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THE SCHOTT METHOD OF TREATING DISEASES OF THE HEART AND BLOOD VESSELS.

THE SCHOTT METHOD OF TREATING DISEASES OF THE HEART AND BLOOD VESSELS. It may appear rather late in the day either to present the claims of the Schott methods of treating chronic cardio-vascular diseases or to discuss the details connected with their application. It should ever be a feature of our therapeutic creed, however, to give close attention to physiologic means and to recognize their superiority over drugs as curative agencies. No one who views the immense concourse of persons pouring into Bad Nauheim from every part of the globe and notes the conditions presented by a small fragment even, as I have done, can fail to be impressed with the fact that confusion obviously reigns in the minds of a large proportion of the medical profession as to what constitutes a suitable case for this recognized mode of treatment. The same vagueness and indefiniteness of professional thought and action holds true at home, perhaps in greater degree than abroad http://www.deepdyve.com/assets/images/DeepDyve-Logo-lg.png JAMA American Medical Association

THE SCHOTT METHOD OF TREATING DISEASES OF THE HEART AND BLOOD VESSELS.

JAMA , Volume XLIV (2) – Jan 14, 1905

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Publisher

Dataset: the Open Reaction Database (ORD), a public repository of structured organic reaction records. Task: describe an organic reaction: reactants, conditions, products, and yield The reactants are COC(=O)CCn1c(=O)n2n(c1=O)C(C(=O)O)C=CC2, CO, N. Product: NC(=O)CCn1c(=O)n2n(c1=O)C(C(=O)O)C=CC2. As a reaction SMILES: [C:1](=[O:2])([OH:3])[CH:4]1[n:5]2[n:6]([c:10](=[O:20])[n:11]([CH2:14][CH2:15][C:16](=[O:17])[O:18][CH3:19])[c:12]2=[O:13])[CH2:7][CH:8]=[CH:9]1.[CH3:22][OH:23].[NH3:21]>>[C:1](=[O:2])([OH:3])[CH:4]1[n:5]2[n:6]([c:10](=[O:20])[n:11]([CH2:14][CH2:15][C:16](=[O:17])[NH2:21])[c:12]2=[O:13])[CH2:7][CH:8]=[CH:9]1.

American Medical Association
Copyright
Copyright © 1905 American Medical Association. All Rights Reserved. Applicable FARS/DFARS Restrictions Apply to Government Use.
ISSN
0098-7484
eISSN
1538-3598
DOI
10.1001/jama.1905.92500290036001h
Publisher site
See Article on Publisher Site

Abstract

It may appear rather late in the day either to present the claims of the Schott methods of treating chronic cardio-vascular diseases or to discuss the details connected with their application. It should ever be a feature of our therapeutic creed, however, to give close attention to physiologic means and to recognize their superiority over drugs as curative agencies. No one who views the immense concourse of persons pouring into Bad Nauheim from every part of the globe and notes the conditions presented by a small fragment even, as I have done, can fail to be impressed with the fact that confusion obviously reigns in the minds of a large proportion of the medical profession as to what constitutes a suitable case for this recognized mode of treatment. The same vagueness and indefiniteness of professional thought and action holds true at home, perhaps in greater degree than abroad

Journal

JAMAAmerican Medical Association

Published: Jan 14, 1905

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